In addition to restoring corneal sensation, Dr. Ali and colleagues have used sural nerve graft segments to reinnervate the cheek and lips in a 16-year-old girl and to treat facial paralysis in a 9-year-old boy.3

Acellular nerve allograft (Avance, AxoGen) is another option that Dr. Leyngold and associates have used in order to avoid donor site morbidity altogether.7 The allograft “acts as a scaffold” and “provides a conduit for the nerve to regenerate, bridging the distal nerve discontinuity” with target tissue, he said. Dr. Ali cautioned, however, that, although nerve allografts “reduce the complexity of the operation, [they] may limit the overall axonal growth, as observed in some of our basic science studies. Further, the grafts that are currently available are not quite long enough to cover the distance from the donor nerve to the corneal stroma in some cases.”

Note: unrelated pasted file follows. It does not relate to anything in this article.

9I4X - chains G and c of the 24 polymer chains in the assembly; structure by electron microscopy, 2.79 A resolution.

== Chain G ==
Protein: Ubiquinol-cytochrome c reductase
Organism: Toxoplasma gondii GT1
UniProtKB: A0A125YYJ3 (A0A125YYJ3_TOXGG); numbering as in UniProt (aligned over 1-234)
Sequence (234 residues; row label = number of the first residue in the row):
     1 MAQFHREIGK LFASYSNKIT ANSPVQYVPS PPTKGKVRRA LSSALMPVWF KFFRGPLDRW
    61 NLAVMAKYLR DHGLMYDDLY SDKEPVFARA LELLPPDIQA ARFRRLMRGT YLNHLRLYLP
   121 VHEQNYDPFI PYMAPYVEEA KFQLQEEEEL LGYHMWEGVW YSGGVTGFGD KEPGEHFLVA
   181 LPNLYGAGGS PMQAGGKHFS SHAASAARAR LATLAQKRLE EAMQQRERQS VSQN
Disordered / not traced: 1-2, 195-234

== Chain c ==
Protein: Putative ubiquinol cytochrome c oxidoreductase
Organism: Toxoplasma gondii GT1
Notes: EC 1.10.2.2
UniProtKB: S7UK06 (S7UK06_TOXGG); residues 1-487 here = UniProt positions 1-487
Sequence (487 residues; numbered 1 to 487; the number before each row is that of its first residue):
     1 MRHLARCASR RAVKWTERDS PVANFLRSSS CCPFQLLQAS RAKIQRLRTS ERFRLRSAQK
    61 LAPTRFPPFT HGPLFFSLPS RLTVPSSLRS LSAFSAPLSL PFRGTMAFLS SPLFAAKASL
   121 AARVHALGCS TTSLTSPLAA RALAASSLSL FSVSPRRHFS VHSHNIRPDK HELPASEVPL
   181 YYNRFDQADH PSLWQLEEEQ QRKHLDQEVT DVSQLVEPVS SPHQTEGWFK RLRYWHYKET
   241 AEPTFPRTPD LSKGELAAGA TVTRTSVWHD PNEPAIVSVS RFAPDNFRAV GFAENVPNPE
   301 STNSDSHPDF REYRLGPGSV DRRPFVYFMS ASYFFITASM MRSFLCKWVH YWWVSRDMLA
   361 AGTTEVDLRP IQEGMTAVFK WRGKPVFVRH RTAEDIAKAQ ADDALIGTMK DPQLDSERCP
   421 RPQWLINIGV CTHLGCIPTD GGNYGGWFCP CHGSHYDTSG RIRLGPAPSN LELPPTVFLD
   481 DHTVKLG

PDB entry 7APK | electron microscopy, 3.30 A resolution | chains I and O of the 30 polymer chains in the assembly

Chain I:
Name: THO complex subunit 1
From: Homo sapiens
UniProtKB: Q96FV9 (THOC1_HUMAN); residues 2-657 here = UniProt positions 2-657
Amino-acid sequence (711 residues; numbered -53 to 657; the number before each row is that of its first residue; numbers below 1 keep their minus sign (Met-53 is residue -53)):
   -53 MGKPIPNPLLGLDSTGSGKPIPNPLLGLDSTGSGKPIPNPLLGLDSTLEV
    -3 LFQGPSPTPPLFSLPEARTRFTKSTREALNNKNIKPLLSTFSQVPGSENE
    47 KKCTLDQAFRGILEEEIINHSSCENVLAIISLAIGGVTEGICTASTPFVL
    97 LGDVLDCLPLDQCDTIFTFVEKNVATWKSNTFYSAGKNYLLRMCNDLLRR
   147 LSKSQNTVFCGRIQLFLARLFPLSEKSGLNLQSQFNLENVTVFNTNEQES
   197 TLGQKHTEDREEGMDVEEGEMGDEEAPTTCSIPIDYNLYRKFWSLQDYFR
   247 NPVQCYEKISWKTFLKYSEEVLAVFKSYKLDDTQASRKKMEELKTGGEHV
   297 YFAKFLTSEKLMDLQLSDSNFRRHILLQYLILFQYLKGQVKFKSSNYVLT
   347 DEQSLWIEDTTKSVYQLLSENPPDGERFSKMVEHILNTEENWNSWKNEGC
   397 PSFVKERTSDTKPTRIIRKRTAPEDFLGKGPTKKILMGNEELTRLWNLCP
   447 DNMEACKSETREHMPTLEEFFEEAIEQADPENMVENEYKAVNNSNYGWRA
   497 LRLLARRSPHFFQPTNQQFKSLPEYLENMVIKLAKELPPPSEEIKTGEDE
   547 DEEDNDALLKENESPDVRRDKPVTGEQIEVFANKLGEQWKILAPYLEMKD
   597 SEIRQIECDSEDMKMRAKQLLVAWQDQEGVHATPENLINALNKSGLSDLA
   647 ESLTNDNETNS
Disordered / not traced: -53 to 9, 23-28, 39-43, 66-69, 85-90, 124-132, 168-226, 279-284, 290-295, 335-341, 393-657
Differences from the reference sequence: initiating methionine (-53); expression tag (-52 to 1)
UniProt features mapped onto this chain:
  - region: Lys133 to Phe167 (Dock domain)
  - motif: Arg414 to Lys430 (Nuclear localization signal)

At the Microscopic Level

In all of these surgical methods, the nerve fascicles are tunneled toward the diseased cornea, and the endings are tacked around the limbus (Figure 2), resulting in nerve regeneration, as can be seen with confocal microscopy.8,9 That said, there is more involved than just physically extending an intact nerve or graft. Chemical neuromediators play a role.

Figure 2. Appearance of cornea and donor nerve fascicles 3 months after corneal neurotization procedure.

Courtesy of Ilya Leyngold, MD

“Neuropeptides, in addition to the direct nerve transfer, play a great role in resensitizing the cornea, inducing new axonal sprouting,” Dr. Leyngold said.